making its mark in tuna waters
method with double hooks and 5/0 stinger treble is a typical setup on the Yummy
week split between D.C. and the Big Apple for family, I’m back to SoCal and
glad to be home. Nine days in Cabo earlier in the month and seven days back
east over Thanksgiving was a great run family and food, but now it’s back to
the business of fishing and hunting.
a distance memory, but Baja has a way of reaching out with reminders of how
good fishing can be and cold a beer can get. Sure enough, last week friends
Floyd Sparks of Encinitas and Jim Mitchell of Santa Cruz reported back on their
pre-turkey day trip to the Gordo Bank, fishing on the Black Fly, a 27-foot
Grady-White center console that Floyd’s father-in-law Bob keeps in dry stacked
storage at the San Jose marina.
guys usually enter our Tuna Tourney and did so as teammates two years ago, but
family scheduling kept them from the event this year, so they waited until mid-
November when the proverbial dust cleared from the fishing grounds. Fishing
four days out of the San Jose Del Cabo marina, they endured two dry 14-hour
days at the Gordo, and then spanked the big tuna the next two days. It was a
waiting game, and well worth it.
jealous, of course. Before the Cabo event and the tournament grunt work began
before teams show up, I fished two days out of the Cape on a friend’s 24-foot
cat and caught small dodos and a 40-pound tuna. Not stellar action I’d hoped
for. But I was overruled on fishing the Gordo for a few shots at big fish in
favor of chasing porpoise for more bites. I’ve caught a lot of small tuna, and
I’m at the point where I’m a healthy 57 and still able to pull hard. Enduring a
slow bite for a 150 to 200-plus tuna is more enticing, but I also know a bite
on 40-pound tuna with the porpoise can evolve into a cow tuna slam quicker than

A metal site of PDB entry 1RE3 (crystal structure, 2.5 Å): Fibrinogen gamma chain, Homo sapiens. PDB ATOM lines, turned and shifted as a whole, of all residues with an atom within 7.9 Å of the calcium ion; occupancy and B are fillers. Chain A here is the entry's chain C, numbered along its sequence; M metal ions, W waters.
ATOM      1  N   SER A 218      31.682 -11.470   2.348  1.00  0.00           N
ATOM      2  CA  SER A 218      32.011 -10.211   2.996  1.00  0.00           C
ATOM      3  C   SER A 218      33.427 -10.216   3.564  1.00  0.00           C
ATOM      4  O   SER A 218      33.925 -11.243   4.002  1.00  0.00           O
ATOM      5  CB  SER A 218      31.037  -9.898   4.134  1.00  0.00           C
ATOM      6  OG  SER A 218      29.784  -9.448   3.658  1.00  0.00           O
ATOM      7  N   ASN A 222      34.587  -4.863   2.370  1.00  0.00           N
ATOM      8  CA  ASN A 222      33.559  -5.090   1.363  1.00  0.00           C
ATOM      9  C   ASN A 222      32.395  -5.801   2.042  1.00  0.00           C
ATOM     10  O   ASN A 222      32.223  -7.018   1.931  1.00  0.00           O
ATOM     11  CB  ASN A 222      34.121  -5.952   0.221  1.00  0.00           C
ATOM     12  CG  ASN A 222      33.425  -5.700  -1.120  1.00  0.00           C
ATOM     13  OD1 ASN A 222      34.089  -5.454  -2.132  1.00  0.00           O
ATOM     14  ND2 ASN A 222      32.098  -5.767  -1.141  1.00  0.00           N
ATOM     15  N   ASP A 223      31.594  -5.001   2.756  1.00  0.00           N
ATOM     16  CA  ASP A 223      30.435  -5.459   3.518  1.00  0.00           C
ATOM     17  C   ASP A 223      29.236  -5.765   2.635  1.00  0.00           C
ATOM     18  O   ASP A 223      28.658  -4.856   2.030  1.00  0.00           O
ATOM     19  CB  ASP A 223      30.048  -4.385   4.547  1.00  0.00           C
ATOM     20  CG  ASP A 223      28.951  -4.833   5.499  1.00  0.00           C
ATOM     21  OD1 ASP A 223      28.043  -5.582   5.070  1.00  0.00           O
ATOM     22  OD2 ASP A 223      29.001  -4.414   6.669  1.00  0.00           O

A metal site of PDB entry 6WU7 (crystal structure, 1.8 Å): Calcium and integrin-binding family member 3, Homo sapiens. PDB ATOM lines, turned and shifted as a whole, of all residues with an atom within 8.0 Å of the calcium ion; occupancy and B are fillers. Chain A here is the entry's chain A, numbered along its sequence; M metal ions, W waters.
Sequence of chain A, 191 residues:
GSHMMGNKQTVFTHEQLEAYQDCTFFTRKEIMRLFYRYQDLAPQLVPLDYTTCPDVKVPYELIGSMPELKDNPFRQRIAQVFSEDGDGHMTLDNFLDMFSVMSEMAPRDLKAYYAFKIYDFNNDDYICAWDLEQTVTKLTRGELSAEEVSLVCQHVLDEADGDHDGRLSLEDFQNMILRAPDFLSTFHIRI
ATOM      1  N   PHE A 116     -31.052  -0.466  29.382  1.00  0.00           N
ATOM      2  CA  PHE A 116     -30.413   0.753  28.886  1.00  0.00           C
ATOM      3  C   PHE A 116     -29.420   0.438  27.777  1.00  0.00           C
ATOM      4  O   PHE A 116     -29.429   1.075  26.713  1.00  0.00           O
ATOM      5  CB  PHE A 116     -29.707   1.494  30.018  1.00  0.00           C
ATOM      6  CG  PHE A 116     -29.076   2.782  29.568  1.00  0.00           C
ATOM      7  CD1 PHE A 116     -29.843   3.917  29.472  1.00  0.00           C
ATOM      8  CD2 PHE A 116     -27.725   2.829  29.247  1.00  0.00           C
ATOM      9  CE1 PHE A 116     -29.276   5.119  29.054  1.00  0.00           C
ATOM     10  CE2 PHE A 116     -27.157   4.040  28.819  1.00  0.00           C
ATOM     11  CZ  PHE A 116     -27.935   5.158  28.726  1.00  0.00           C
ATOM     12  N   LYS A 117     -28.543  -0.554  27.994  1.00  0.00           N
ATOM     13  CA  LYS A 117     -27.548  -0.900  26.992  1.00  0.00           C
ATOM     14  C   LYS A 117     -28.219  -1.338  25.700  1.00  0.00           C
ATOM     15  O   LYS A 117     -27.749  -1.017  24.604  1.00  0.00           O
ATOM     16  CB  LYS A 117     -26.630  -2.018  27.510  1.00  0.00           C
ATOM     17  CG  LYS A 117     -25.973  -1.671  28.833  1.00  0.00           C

a Kardashian divorce.
Jim did it right. They committed to fishing the Gordo for four days. From dawn
to dusk. Mitchell scored a 210-240 yellowfin (weighed on a boat scale/later
taped) on a live chihuil, which looks like a mackerel-sized rainbow runner that
is the official candy bait of the Gordo Bank. Many of those huge tuna you see
at the dock by local pangeros or anglers guided by them are taken on chihuils,
pronounce “chew willies.”
There is a
method of finding them on the highest spot on the bank: chumming them with bits
of chopped red-flesh bait like a mackerel or bonito, hooking them on a handline
with trout-sized hooks and 6-pound line prepped with bits of red meat. If you
do everything right and don’t lose the bait on the handline as you guide them
to a small net because they have small, soft mouths, it’s worth the effort.
Every chihuil bait caught guarantees action on anything that swims on the bank.
A local pangero will show you how. The baits are so valuable to the fishing day
that the pangeros don’t want you to lose one for fear of scattering the bait
lot of ways to fish tuna on the bank, and while hav ing live bait nearly
guarantees a bite of some kind, the hottest lure and method for targeting the
cow tuna is the Yummy Flyer (also called a “yummy bird”). Jim and Floyd worked